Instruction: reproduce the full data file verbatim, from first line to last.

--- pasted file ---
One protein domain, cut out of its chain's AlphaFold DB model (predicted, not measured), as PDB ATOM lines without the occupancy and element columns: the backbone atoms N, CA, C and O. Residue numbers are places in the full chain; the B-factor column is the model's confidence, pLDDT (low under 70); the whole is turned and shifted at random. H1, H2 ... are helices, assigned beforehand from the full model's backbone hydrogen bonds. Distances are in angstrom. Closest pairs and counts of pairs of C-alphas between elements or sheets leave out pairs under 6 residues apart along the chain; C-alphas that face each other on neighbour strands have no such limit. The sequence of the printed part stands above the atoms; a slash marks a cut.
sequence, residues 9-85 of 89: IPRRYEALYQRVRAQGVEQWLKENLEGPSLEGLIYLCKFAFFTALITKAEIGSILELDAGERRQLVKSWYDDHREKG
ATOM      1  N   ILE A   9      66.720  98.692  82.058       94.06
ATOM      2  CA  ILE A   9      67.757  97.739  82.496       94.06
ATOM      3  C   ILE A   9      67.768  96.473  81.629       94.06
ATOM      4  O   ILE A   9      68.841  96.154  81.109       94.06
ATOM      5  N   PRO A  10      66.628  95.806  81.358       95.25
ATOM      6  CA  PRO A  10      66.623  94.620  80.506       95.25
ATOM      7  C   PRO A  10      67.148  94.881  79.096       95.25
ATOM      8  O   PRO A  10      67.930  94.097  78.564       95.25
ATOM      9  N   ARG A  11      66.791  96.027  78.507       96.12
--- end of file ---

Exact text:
One protein domain, cut out of its chain's AlphaFold DB model (predicted, not measured), as PDB ATOM lines without the occupancy and element columns: the backbone atoms N, CA, C and O. Residue numbers are places in the full chain; the B-factor column is the model's confidence, pLDDT (low under 70); the whole is turned and shifted at random. H1, H2 ... are helices, assigned beforehand from the full model's backbone hydrogen bonds. Distances are in angstrom. Closest pairs and counts of pairs of C-alphas between elements or sheets leave out pairs under 6 residues apart along the chain; C-alphas that face each other on neighbour strands have no such limit. The sequence of the printed part stands above the atoms; a slash marks a cut.
sequence, residues 9-85 of 89: IPRRYEALYQRVRAQGVEQWLKENLEGPSLEGLIYLCKFAFFTALITKAEIGSILELDAGERRQLVKSWYDDHREKG
ATOM      1  N   ILE A   9      66.720  98.692  82.058       94.06
ATOM      2  CA  ILE A   9      67.757  97.739  82.496       94.06
ATOM      3  C   ILE A   9      67.768  96.473  81.629       94.06
ATOM      4  O   ILE A   9      68.841  96.154  81.109       94.06
ATOM      5  N   PRO A  10      66.628  95.806  81.358       95.25
ATOM      6  CA  PRO A  10      66.623  94.620  80.506       95.25
ATOM      7  C   PRO A  10      67.148  94.881  79.096       95.25
ATOM      8  O   PRO A  10      67.930  94.097  78.564       95.25
ATOM      9  N   ARG A  11      66.791  96.027  78.507       96.12